During this unprecedented time of the COVID-19 pandemic, with business closures and working from home spanning several countries, how to use video conferencing has become a priority for most of us. This tool will remain essential for businesses, small and large, to stay in touch with their employees, co-workers and customers. However, many of us are embarking on this work-from-home journey for the first time, so we wanted to put together some helpful information to guide you on how to use video conferencing.
Even if you aren't in a large office or conferencing space, this information should help you understand some of the key elements to consider if you want to create a video conferencing area in your home office.
But, you may wonder what is important when shopping for cameras and microphones for video conferencing?
Key Camera Considerations
- Room size: Huddle rooms require fewer cameras than larger spaces.
- Camera Field-of-View: Camera FOV can range from 45° - 360°. The wider the FOV, the more meeting participants will be captured by the camera. Cameras mounted below the conference room display do not need more than 180°. But for huddle rooms, a camera with 360° FOV is a good idea.
- Video resolution: Should cameras be capable of high-definition (HD) video output? Because most meetings will include face-to-face interactions via the Internet, HD video (resolutions of up to 1920×1080) is recommended.
- Interoperability: Your conference room cameras should not be locked to a specific ecosystem. They should be operable across platforms. This means compatibility with, for instance, Skype, Google Hangouts, etc.
- Camera control: How will you control the camera? There are options for remote-controlled cameras; cameras with presets; and cameras that swivel to focus on whomever is speaking at the time.
- Versatility: A camera’s use should be applicable across a range of meeting room scenarios.
Where should the camera be? This is just as important as the kind of camera you choose. A good camera that is wrongly placed will deliver poor results. In any video conferencing setup, the camera placement can make or break the meeting. That is because unlike face-to-face meetings, attendees do not have the option to adjust their position to get a better view.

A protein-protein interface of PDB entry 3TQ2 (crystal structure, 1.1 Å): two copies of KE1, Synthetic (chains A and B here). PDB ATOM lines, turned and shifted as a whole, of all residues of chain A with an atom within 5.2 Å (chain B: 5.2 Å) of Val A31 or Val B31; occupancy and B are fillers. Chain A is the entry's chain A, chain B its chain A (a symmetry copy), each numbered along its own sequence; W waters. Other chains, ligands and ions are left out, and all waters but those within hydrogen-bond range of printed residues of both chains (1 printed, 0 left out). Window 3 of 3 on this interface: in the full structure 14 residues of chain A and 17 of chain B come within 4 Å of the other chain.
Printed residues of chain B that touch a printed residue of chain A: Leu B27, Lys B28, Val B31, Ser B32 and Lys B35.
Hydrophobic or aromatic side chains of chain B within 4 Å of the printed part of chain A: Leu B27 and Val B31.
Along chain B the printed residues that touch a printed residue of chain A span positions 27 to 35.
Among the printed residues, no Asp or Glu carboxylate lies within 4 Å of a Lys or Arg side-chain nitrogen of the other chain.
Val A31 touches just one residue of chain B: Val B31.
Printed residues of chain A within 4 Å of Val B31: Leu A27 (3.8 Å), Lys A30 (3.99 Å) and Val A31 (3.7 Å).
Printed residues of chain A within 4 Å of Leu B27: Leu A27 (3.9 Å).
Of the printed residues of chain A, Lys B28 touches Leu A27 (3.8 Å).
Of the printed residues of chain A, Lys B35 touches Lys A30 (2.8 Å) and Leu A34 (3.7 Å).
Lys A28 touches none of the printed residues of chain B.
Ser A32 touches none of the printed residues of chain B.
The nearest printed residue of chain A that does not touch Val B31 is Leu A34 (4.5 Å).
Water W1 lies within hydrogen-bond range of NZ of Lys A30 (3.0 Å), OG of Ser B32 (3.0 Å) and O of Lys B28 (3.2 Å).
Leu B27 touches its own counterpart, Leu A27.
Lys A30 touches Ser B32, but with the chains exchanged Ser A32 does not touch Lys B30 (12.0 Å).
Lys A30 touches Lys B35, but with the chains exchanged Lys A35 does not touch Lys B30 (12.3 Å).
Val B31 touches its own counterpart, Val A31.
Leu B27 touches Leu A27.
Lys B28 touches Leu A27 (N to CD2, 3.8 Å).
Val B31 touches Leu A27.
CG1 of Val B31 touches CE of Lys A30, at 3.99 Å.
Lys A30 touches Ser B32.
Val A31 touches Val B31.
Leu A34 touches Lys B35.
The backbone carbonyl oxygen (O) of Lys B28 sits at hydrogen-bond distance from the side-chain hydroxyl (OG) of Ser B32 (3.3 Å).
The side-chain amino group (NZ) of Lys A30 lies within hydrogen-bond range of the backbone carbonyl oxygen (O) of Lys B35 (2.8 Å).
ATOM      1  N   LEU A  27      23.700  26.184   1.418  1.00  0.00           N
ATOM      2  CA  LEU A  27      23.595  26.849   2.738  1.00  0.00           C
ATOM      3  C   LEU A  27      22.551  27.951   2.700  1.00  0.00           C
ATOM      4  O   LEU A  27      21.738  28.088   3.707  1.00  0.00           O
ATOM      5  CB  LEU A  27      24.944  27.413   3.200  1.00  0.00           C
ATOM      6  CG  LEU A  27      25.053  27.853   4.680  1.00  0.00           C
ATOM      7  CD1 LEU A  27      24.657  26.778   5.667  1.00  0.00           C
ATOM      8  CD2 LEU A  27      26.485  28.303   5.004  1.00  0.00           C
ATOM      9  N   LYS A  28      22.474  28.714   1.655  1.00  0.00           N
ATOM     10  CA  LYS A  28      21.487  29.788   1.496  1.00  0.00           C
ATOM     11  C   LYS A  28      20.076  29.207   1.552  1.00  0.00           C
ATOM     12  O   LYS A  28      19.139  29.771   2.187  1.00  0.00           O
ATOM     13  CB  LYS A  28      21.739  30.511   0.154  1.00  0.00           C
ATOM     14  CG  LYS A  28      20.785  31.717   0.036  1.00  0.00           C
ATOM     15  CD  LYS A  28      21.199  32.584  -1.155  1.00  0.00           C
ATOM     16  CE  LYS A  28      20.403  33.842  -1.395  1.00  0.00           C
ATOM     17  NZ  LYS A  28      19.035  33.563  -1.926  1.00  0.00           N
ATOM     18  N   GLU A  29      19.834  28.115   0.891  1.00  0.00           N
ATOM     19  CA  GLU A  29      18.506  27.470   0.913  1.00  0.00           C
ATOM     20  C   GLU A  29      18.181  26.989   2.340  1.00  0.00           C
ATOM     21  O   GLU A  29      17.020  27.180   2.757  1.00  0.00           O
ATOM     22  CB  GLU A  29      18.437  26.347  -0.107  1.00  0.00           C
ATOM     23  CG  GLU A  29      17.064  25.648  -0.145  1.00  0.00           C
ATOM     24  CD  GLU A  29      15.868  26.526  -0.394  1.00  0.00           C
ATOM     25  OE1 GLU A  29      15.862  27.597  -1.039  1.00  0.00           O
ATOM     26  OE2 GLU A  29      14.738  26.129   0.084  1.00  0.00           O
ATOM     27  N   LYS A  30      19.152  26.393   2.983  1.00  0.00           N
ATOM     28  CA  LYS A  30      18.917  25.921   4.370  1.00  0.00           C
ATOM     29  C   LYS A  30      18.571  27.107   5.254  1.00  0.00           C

- The camera field-of-view provides a general indication of how far out cameras can be.
- In seating arrangements, cameras should be at eye level.
- Front-mounted cameras should be below the display/screen
See https://blog.huddlecamhd.com/conference-room/tips-for-design/ for more detailed instructions on camera placement. (“Tips for Designing a Conference Room,” 2019)
There is a wide range of microphone types to choose from, and each has its pros and cons. The top factor for choosing the best mic is your room set up. The size of the room, the mic pick-up pattern and pick-up range will tell you if it is right for your room. A mic pick-up pattern describes what direction the microphone captures sound from. Microphones can be one-directional (pick up only sound directly in front it) or multi-directional (pick up sounds from all around). The pick-up range describes the maximum distance a sound source has to be for the mic to pick it up. One other important factor is whether you want mics to be visible or concealed. (“The 12 Best Microphones for Any Conference Room Setup | GetVoIP,” n.d.)
- Ceiling Mics: Are mounted or embedded into the ceiling or attached to a chandelier. A ceiling mic offers a clutter-free look and is great for large rooms, but they have a tendency to pick up background noise.
- Gooseneck Mics: Are one-directional, table-mounted mics. Each person at the table gets a dedicated mic. They are perfect for catching every speaker's voice clearly and cutting out noise, but they can clutter the table.
- Boundary Mics: Can be placed on a presentation stage or table and it will capture the voices of people in front of it. They often pick up background noise but do not clutter.
- Speaker Phones: Conference-focused systems that include mics and touch-screen interfaces for easy control and access. They may pick up noise and some options can be pricey.
- All-in-one Camera, Speaker & Mic: These are the best option for huddle rooms/small video conferencing setups. They are easy to set up and move around, plus they eliminate the need for extra mics or speakers.
For the current situation in which we find ourselves, we like the solutions from Phoenix Audio Technologies. The Phoenix Audio Spider conference speakerphone has an exceptionally large pickup and broadcasting range, using a 2.5mm to 3.5mm cable adaptor that easily allows you to link to almost any smartphone or tablet device.
For an immediate and complete video conferencing solution, learn more about the HuddleCamHD HuddlePair, a wide angle USB 2.0 webcam and speakerphone combination.
For any questions, reach one of our team members at firstname.lastname@example.org or 484-593-2314.
Read more on How to Use Video Conferencing at:
"Examining AV Tools for Enterprise Communication," Read more here.
"Focusing on AV Solutions for Higher Education Settings," Read more here.
"Teaching Students How to Live Stream," Read more here.
"Live Streaming for Radio Broadcasts," Read more here.
"10 Hacks to Up Your Video Conferencing Game," Read more here.
"Infographic: Dos and Don'ts of Video Conferencing, " Read more here.